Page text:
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Public Health Implications of Arsenic in Agricultural Soils: A Legacy of Historical Pesticide Application Practices Open Access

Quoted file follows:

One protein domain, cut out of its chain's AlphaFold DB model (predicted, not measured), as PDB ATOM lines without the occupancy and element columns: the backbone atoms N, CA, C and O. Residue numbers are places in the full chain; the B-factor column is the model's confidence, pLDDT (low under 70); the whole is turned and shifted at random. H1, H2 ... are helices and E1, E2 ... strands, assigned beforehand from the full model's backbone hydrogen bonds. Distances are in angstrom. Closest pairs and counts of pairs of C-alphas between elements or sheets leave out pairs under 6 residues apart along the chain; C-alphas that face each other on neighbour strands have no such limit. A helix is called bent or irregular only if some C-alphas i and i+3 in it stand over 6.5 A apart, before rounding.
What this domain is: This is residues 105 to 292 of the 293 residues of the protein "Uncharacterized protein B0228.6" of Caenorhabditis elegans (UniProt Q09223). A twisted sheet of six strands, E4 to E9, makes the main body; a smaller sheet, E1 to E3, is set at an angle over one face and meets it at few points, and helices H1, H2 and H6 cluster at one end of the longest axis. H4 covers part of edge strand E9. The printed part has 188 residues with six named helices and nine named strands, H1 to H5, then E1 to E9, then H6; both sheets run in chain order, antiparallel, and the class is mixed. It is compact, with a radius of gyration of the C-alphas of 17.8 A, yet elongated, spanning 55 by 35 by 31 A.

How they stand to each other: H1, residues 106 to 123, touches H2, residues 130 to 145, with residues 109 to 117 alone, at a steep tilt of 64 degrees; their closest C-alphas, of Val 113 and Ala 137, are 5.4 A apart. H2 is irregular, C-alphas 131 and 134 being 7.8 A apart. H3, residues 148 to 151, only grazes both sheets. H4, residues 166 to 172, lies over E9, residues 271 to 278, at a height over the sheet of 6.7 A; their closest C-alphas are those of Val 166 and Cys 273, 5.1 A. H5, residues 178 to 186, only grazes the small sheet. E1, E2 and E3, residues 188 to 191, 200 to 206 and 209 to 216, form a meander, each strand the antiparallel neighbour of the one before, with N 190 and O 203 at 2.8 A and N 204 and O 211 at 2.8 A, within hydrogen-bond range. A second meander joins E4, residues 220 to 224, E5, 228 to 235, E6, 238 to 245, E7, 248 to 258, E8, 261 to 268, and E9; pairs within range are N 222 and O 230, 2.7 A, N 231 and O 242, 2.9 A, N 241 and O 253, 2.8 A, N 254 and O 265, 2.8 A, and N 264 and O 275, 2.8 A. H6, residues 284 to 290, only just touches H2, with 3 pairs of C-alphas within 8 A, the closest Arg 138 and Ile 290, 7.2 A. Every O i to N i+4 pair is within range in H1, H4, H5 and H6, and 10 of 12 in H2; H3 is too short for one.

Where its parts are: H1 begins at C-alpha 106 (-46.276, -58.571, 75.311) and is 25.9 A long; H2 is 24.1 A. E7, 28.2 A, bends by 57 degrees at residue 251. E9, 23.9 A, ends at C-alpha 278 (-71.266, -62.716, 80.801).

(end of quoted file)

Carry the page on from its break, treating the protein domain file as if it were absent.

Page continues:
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Arsenic-based pesticides were used extensively, starting in the late-1800s and continuing into the mid-20th century. Although arsenical pesticides were used primarily on apple and other tree fruit crops, these pesticides were also used on a wide variety of row crops. This research looked at the presence of arsenic in soil on properties used during the first half of the 20th century for (non-orchard) farming. The research relied on existing arsenic surface soil sampling data collected by the U.S. Geological Survey (USGS) as part of the North American Soil Geochemical Landscapes Project. The current and historical land use at each of 180 USGS sampling location in the northeastern U.S. were determined based on historical aerial photographs, to classify each location as historically agricultural or non-agricultural. A higher average surface soil arsenic concentration was observed in the historical agricultural land use group compared to the non-agricultural land use (8.28 mg/kg vs. 6.06 mg/kg). A non-parametric statistical comparison indicated a significant difference (Z=3.34, p=0.0008) between the two data sets. Graphical representations of the data indicated apparent differences between the agricultural and non-agricultural data sets. Thus, the historical application of arsenical pesticides to crops appears to have resulted in a slight upward shift in the natural distribution of arsenic soil concentrations across the group of former agricultural properties. Moreover, typical pesticide application methods for row crops and subsequent tilling reduce the likelihood of localized hot spots as observed in historical orchard properties. This conceptual model makes it difficult to distinguish between naturally occurring arsenic and any contribution from past agricultural use of arsenical pesticides. A review of current public health policies relating to arsenic in soil from historical pesticide application for several New England states is provided and a decision analytic framework for evaluating potentially affected properties, as well as possible applications of the framework, are proposed.

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